Round-up of good news for conservatives from the past week

First, from Heritage Foundation think tank, school choice reform passes in Washington, D.C. and Indiana. Now poor parents will have a choice to send their children to better schools without having to move to a richer neighborhood.


The month of March closed with a victorious week for schoolchildren and families across the nation. School choice bills passed in both Washington, D.C., and in Indiana to expand educational options for students.

In Washington, the SOAR Act sailed through the House on a 225–195 vote, reauthorizing and expanding the successful D.C. Opportunity Scholarship Program (DCOSP), which has been under attack by the Obama Administration for the last two years. In Indiana, legislation that has been cited as the “broadest” voucher expansion bill in the country similarly won hands-down in the Indiana House.

In Washington, House Education Committee chairman John Kline (R–MN) said last Wednesday:

Today’s vote is a victory for disadvantaged students throughout our nation’s capital. Over the last seven years, the D.C. Opportunity Scholarship Program has placed a quality education within reach of students previously trapped in underperforming schools. This program has engaged parents, motivated children, and helped the dream of a diploma become a reality for thousands of D.C. students.

In a similar vein, Indiana House Speaker Brian Bosma noted:

This is about promoting opportunity, focused tightly on those that have no choice today. … I’m here to give parents—especially parents without the means—opportunities for their children.”

The SOAR Act not only restores the DCOSP—which provides scholarships to low-income students in D.C.—it also expands the DCOSP to allow more students to receive scholarships.

Indiana’s legislation would provide families with a portion of their children’s public school funding to use on their choice of private schools. The amount of money families receive would be based on income levels.

Christian parents are not well served by government-run public schools, because public schools undermine Christian beliefs and result in poorly-educated educated children to boot. Let us have our tax money back so we can choose a school that serves our needs. We don’t let the government pick our laptop and cell phone, why should we let the government take our money and then choose a failing school for our children? I want to choose the school my children will go to – because I am the one who will be held accountable to God later for the children I’ve produced. And I want the poor parents and the rich parents to get the same voucher so that everyone can choose. I want the poor to have the exact same options that the rich have. And I want the failing schools to be closed down due to lack of funds, just the way that a business that fails its customers is closed down due to competitive pressures.

Next, Denver Republicans reject same-sex civil union bill.


A bill to allow civil unions for same-sex couples in Colorado was stopped on Thursday night by a vote in the House Judiciary Committee.

The committee voted 6-5 to stop the bill from moving on to the full House.

The vote came after eight hours of testimony in a packed chamber at the State Capitol.

The measure easily passed the Senate last week with three Republicans joining all the Democrats voting for it.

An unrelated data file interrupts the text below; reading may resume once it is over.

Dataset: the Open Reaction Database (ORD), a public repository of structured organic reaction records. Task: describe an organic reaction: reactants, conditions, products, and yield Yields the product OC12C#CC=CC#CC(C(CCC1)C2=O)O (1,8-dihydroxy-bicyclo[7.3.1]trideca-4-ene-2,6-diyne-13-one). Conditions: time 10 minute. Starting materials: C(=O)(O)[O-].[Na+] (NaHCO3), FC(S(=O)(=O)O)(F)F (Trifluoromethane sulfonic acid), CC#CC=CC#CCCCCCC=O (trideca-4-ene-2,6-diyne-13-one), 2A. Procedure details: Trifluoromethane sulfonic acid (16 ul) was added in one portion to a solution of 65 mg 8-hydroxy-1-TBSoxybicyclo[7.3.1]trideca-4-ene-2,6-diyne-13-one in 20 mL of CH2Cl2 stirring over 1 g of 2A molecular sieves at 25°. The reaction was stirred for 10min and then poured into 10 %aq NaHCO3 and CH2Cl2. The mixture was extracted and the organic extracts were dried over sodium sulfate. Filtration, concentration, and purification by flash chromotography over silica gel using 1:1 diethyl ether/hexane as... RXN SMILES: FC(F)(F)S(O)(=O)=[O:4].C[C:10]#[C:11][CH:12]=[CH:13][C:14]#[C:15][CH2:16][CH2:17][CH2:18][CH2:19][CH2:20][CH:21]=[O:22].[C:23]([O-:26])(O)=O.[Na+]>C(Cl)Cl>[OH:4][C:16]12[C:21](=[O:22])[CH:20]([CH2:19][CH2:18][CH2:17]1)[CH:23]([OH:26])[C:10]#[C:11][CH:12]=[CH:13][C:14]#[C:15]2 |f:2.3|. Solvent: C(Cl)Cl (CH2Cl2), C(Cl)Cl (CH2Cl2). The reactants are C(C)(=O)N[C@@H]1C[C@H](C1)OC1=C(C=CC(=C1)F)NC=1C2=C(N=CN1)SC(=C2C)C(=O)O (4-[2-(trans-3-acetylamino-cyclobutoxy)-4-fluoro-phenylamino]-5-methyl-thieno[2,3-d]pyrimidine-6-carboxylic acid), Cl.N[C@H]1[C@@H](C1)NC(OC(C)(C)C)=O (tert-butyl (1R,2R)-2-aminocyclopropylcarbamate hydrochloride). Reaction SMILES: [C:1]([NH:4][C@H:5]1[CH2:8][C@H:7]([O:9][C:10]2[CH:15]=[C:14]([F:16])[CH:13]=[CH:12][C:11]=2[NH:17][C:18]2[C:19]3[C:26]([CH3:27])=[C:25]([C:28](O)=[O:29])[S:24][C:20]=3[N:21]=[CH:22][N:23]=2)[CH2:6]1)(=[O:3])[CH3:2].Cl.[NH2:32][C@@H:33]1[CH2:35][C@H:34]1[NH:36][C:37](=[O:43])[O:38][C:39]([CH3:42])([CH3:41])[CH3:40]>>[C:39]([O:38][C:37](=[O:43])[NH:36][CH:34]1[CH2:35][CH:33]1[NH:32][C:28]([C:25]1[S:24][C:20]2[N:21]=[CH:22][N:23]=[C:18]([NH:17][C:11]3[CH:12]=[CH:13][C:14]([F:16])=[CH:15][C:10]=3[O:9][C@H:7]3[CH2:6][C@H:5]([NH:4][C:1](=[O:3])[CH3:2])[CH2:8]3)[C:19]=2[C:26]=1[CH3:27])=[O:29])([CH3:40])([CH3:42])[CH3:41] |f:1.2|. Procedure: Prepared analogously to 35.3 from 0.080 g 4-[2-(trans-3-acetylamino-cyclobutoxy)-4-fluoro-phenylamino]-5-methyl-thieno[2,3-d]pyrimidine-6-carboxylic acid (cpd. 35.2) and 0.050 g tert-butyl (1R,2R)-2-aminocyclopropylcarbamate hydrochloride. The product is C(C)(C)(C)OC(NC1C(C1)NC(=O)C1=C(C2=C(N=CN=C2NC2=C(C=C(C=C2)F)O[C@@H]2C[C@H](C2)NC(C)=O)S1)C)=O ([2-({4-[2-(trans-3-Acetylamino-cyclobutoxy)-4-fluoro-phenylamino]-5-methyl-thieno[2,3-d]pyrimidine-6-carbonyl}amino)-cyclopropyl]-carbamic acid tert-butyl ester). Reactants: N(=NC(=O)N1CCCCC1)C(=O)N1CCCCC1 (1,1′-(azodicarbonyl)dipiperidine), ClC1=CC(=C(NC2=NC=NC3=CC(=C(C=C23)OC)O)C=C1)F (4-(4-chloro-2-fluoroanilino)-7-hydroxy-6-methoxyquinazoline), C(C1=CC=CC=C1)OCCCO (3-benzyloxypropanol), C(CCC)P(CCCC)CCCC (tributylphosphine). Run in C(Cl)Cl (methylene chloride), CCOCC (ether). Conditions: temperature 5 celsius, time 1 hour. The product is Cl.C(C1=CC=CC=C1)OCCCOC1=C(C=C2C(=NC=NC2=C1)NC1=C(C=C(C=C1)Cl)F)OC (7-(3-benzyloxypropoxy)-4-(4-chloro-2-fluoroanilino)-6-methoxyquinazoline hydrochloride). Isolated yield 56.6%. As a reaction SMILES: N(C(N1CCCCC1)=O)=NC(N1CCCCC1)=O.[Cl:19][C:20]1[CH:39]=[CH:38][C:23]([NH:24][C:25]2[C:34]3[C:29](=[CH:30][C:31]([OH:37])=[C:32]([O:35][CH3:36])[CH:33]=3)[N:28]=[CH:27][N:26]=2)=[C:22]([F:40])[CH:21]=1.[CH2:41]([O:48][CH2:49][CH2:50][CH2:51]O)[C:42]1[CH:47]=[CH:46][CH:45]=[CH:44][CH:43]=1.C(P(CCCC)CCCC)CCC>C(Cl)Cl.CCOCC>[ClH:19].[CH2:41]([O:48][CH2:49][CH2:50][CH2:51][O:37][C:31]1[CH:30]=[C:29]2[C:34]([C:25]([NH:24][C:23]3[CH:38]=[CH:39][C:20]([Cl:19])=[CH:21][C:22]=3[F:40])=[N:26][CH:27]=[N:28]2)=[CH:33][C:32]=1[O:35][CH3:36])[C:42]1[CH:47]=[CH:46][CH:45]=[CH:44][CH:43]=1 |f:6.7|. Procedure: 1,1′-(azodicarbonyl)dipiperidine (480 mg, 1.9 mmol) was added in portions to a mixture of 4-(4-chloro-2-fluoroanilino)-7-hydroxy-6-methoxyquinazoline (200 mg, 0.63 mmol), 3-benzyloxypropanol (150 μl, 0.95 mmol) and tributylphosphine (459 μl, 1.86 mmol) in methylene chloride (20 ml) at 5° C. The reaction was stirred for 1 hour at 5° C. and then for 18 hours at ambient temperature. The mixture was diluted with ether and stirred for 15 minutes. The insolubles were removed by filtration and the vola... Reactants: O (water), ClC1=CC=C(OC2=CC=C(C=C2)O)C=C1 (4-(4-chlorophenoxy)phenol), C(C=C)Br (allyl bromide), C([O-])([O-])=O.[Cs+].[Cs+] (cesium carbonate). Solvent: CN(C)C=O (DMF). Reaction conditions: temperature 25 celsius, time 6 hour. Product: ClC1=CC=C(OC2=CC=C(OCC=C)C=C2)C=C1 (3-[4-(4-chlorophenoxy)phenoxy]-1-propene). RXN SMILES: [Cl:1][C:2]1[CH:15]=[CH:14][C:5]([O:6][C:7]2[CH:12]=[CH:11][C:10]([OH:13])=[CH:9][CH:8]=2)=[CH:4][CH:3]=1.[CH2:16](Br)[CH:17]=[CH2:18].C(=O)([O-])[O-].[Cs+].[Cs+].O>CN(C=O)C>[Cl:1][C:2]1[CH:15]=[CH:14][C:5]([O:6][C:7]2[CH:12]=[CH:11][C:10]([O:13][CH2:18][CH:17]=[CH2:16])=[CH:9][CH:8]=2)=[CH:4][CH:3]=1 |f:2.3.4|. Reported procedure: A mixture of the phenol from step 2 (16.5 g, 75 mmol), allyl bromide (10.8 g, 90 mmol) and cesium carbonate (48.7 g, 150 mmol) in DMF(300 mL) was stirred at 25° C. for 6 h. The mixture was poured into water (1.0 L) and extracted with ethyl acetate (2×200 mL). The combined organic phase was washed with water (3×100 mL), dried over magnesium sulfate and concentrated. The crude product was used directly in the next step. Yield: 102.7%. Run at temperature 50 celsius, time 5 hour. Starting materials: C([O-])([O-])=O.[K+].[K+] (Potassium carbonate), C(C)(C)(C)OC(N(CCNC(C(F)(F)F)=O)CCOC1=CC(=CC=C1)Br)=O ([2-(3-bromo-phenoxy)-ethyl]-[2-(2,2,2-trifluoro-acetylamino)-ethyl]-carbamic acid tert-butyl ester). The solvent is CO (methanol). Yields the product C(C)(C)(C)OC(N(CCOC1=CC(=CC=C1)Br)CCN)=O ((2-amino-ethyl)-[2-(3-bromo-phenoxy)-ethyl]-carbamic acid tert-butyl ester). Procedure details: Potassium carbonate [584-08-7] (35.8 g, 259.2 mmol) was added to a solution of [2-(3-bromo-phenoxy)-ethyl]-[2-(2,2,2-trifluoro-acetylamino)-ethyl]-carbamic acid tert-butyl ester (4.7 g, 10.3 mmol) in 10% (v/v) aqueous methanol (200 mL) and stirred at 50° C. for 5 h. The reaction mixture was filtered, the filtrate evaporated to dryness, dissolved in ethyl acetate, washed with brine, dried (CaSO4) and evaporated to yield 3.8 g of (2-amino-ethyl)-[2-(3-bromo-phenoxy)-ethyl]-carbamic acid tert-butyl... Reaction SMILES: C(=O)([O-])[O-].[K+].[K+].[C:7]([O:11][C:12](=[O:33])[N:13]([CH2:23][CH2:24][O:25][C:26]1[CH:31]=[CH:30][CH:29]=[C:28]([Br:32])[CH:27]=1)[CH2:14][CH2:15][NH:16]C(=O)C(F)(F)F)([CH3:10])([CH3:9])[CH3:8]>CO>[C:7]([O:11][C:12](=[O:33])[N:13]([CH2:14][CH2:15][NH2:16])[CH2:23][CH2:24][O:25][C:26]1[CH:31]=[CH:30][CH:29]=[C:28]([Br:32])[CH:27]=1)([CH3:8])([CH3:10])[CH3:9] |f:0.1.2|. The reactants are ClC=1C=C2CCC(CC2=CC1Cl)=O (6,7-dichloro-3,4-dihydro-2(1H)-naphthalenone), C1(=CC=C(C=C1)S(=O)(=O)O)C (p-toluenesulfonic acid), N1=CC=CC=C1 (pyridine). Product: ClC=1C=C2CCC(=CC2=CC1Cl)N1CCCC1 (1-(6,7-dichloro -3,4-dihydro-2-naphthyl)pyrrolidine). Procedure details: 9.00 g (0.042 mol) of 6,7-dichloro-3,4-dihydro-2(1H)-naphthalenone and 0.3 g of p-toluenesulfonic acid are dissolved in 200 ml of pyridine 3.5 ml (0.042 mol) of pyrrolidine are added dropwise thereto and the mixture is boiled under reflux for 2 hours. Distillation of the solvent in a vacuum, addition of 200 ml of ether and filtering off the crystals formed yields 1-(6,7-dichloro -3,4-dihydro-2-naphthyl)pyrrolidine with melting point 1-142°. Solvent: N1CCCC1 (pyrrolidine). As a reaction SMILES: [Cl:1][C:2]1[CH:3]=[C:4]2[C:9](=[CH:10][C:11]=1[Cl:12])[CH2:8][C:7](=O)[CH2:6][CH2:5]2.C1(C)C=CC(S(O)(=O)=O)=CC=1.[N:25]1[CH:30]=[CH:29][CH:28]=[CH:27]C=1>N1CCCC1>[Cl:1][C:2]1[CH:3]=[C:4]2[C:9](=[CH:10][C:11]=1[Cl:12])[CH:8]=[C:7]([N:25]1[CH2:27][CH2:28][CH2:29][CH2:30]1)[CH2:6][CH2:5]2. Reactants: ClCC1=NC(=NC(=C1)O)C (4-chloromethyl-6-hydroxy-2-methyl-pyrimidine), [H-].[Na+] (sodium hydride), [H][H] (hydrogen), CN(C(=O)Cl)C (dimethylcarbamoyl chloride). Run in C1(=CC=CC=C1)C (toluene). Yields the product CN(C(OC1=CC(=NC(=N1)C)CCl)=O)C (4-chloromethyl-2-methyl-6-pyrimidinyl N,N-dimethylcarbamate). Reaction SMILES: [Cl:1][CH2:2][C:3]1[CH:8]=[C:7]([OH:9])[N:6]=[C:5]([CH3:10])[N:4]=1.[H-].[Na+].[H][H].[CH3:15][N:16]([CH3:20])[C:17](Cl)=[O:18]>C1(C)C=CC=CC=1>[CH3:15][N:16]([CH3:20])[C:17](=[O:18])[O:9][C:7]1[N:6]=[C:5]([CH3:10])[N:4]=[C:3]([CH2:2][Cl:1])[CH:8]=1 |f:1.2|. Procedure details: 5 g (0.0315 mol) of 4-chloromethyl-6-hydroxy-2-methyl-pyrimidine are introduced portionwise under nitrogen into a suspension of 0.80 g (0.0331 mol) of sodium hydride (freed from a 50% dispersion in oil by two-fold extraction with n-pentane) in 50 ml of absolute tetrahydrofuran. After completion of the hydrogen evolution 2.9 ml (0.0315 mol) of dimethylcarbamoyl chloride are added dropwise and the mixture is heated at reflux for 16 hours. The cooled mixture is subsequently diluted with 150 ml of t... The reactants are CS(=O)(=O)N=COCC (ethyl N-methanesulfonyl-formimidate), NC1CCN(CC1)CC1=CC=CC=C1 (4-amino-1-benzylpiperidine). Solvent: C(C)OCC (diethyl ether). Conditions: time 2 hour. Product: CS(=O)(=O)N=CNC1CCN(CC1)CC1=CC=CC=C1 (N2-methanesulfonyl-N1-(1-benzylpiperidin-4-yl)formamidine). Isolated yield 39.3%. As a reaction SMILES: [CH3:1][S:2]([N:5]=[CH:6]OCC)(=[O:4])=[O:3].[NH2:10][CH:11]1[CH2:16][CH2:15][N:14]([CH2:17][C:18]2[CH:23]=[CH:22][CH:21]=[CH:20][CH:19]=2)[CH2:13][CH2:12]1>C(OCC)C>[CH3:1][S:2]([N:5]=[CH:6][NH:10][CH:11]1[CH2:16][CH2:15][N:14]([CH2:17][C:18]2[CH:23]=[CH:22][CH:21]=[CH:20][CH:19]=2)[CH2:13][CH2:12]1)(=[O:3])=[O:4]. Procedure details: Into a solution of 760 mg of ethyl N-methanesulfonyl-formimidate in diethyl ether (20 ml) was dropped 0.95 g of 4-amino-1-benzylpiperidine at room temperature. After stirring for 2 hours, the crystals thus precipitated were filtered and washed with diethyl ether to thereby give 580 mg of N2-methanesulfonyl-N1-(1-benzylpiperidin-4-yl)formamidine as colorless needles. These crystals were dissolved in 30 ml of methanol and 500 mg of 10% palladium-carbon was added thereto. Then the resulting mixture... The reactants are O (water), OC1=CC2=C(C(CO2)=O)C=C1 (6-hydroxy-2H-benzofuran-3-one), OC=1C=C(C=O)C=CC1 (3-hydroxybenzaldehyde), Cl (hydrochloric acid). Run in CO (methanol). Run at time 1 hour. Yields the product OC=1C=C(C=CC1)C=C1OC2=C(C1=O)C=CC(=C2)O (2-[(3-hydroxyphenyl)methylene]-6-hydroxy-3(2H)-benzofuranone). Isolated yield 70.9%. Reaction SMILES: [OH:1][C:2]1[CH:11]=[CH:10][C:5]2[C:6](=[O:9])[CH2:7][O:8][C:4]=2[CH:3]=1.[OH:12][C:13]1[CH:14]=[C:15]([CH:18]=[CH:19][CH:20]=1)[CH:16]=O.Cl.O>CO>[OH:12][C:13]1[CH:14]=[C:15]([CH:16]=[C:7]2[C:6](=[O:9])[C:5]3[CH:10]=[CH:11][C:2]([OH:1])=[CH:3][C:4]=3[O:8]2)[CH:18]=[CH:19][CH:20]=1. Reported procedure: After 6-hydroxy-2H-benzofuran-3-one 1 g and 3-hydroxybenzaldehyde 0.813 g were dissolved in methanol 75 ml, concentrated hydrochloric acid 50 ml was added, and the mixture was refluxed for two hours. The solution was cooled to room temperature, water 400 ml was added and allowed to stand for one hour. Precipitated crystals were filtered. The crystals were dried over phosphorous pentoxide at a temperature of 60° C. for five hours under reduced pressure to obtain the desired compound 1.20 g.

Democrats said Senate Bill 172 could have cleared the House if all members there were allowed to vote.

This is a good idea because marriage benefits are given out to promote marriage, which is the most stable environment to raise children. Same-sex civil unions are proven to be less stable than opposite-sex marriages, and that is bad for children. If we care about children, then we need to give tax incentives for traditional marriage – the best environment in which to raise children. It’s not personal – it’s business.

Next, Texas Republicans shift money from contraceptive programs to crisis-pregnancy centers.


About $7 million over the next two years would be moved from state-funded family planning services into crisis pregnancy center funding under an amendment passed by the Texas House during the budget debate.

The House voted 100-44 to pass the amendment, despite a short battle between author Rep. Randy Weber, R-Pearland, and several Democrats, who argued that family planning services help not only in the prevention of unwanted pregnancies, but also allow low-income women to get healthy check ups and cancer screenings. They said the amendment would cost the state money in the end.

“This takes money from the pot of funds used to reduce the rate of unplanned pregnancy to give money to counsel women who are pregnant already. Isn’t that counter-productive? asked Rep. Mike Villarreal, D-San Antonio.

Author of the amendment Rep. Randy Weber, R-Pearland, said that the “most innocent” need to be protected, which he said more funding for abortion-prevention centers would accomplish. He also said studies point to statistics that the poorest families using contraceptives were not successful.

I am not a big fan of single motherhood, but I am a big fan of adoption. And murdering an innocent child is certainly worse than either of those. Studies show that more contraception does not prevent abortions, it increases them.

Next, more education reform by Florida Republicans.


Florida is widely recognized as the state leader in education reform. Students in the Sunshine State have made the strongest academic achievement gains in the nation since 2003, and they are one of the only states that have been able to narrow the achievement gap between white and minority students. Yesterday, the Washington Post highlighted the Florida model, and former Florida Gov. Jeb Bush’s role in its creation: